Ladies and gents, though I am sick as a very sick dog, I have spent the majority of my Spring Break slaving away in order to bring you new visual goodies. AND HERE THEY ARE. Well, in part. A couple larger illustrations from my final project for the IPRC program. The story, which I’m trying to get a grant to finish over the summer, deals with belonging and language through the lens of dual citizenship. Keep an eye out for more of these as the week goes on.
A few quick studies from my figure class to be going on with. Some proportion stuff, some value studies. Apologies for the miserable quality of the photos. Mostly quick and dirty documentation between poses in class. Should have all my coursework properly scanned by the end of the semester. Then there will be OH SO MANY BUTTS. Fine art butts, of course.
To tide everyone over while I scramble around for documentation of other recent projects, here’s a quick one page comic for a zine the IPRC class is putting together. The theme was “revolutions.” Churned this out in a couple hours with no reference, so on the one hand I’m proud of the bits where all the figure drawing I’ve been doing pays off, but on the other there are some heinous liberties being taken with space and anatomy. Ew.
But hey, boobs!
Those of you who have been following this blog since its inception will probably remember a very enthused post I wrote back in August extolling the virtues of the Center for Cartoon Studies in White River Junction, Vermont. Well, it turns out that this week there’s a push on the raise awareness about the programs they offer and the extraordinary caliber of the people involved. Fortunately, this is something I hardly need an excuse to do. As is often the case with small programs (even ones as miraculous and epic as CCS), drumming up a diverse and talented pool of applicants is often as difficult as raising funds to keep the school afloat in the first place — and arguably more important.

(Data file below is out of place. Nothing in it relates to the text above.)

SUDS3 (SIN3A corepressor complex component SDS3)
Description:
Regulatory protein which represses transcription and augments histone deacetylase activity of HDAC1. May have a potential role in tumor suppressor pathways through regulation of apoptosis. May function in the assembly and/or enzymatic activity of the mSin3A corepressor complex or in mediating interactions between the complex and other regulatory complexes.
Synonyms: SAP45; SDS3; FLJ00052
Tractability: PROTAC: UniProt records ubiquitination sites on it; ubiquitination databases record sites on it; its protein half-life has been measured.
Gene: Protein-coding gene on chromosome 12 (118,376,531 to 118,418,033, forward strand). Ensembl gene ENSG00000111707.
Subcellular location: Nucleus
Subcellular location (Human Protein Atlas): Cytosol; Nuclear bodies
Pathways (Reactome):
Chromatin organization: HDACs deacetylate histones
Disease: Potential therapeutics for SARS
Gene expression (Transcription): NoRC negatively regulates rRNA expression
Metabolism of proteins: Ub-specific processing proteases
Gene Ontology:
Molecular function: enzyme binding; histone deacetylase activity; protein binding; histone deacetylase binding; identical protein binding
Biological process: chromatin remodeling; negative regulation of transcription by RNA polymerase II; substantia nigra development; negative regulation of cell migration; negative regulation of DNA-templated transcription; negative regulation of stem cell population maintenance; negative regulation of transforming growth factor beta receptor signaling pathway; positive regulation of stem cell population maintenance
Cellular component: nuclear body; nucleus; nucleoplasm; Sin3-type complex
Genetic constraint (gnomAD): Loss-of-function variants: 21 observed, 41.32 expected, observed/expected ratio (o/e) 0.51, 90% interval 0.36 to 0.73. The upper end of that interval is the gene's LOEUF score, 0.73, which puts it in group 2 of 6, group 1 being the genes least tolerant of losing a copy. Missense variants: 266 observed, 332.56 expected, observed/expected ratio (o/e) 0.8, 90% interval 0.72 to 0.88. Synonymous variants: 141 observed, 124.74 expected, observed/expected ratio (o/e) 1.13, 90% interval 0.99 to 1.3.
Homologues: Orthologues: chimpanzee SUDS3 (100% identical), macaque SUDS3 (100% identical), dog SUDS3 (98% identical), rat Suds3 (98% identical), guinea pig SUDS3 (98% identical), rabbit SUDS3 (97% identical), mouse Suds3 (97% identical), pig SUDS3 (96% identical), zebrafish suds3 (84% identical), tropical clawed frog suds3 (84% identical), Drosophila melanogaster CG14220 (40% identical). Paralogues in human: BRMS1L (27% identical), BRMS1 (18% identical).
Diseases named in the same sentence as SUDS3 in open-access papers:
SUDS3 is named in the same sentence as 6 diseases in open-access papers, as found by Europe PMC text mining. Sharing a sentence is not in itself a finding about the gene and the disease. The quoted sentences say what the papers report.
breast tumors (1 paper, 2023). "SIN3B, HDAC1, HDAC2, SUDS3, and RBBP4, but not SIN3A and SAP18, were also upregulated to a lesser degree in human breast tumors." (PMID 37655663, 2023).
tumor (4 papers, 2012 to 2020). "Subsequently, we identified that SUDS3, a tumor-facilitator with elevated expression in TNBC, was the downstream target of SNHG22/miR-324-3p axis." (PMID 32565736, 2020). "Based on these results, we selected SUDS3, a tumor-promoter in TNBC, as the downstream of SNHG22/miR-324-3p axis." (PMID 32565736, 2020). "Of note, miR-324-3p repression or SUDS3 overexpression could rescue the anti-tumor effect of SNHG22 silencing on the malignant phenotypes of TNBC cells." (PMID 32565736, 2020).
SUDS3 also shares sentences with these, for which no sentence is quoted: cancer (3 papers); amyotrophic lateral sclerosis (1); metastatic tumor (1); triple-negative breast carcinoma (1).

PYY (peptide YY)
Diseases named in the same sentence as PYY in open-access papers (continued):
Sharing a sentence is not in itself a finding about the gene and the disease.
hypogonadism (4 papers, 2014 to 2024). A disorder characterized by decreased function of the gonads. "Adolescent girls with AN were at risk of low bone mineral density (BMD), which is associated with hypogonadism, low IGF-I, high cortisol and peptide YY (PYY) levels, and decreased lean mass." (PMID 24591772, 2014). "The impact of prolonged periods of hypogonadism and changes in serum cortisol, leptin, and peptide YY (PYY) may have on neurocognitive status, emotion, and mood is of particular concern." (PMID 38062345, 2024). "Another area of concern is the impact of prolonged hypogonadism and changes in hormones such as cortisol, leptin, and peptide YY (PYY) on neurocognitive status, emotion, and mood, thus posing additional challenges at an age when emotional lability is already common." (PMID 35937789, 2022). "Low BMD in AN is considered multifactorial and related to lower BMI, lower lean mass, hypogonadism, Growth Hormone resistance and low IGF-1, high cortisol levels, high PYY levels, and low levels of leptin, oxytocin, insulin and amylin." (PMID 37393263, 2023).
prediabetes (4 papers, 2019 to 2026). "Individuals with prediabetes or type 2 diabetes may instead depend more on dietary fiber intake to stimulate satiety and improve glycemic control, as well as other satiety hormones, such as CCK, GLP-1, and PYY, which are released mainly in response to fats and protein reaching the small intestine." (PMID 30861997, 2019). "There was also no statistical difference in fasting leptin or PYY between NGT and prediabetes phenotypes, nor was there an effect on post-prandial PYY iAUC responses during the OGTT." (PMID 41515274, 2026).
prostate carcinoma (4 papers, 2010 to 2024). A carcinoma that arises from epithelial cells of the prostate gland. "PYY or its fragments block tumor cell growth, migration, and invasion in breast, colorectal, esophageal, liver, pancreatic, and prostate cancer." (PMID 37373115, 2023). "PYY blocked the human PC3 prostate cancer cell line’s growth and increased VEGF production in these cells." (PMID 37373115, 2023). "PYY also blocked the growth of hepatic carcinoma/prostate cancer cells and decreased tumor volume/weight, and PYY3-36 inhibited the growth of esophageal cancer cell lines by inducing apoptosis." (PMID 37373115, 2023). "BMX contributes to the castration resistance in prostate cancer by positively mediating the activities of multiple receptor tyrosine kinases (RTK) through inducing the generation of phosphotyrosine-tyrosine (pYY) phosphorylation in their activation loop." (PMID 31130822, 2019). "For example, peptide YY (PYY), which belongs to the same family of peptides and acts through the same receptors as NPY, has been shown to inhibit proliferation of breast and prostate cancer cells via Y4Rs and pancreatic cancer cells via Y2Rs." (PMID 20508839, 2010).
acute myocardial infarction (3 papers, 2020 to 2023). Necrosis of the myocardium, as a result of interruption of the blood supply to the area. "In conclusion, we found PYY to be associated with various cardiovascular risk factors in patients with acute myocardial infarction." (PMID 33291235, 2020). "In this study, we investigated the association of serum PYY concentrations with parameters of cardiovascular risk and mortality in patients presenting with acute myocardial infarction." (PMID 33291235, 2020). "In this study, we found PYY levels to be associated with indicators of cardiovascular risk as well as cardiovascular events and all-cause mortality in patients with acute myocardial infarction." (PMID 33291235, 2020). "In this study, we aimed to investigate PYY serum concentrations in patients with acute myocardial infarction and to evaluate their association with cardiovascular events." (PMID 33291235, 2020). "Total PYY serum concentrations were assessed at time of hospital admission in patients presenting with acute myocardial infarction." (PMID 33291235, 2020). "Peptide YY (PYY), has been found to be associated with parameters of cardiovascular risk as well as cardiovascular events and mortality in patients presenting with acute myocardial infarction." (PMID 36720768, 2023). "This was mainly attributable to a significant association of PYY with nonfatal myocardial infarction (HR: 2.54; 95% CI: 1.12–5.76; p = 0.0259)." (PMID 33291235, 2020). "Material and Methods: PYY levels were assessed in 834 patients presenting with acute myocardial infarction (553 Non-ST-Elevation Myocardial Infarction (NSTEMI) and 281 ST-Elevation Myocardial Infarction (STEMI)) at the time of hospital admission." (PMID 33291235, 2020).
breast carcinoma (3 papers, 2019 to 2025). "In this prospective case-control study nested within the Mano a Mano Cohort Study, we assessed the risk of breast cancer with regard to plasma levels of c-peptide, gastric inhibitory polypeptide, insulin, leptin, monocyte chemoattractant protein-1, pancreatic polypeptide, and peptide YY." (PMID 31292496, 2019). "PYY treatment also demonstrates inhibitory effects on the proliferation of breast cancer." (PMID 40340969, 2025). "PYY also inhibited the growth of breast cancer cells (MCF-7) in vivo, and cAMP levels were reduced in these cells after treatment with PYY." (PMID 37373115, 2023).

My experience at CCS was incredible not only because of the excellent instruction I received, but also because I was surrounded (for the first time in my life!) by 36 other people who all loved comics. And not only did they love them, they made them. And they all meant business. That experience alone, the process of being inspired by work so different from my own, the camaraderie of powering through page after page together in the studio late into the night, was worth more than I can say. The best professors in the world are only as good as the students they teach. A class who will dedicate themselves to the material at hand while pushing each other to new heights of creativity and exploration is crucial to the continued existence of any institution — and CCS is no exception.
So this is for all those aspiring cartoonists and makers of things who spend their time creating while thinking that what they really need is a group of people to bounce ideas off of, be challenged and inspired by, and stay up all night kicking ass with. Go here. You won’t be disappointed.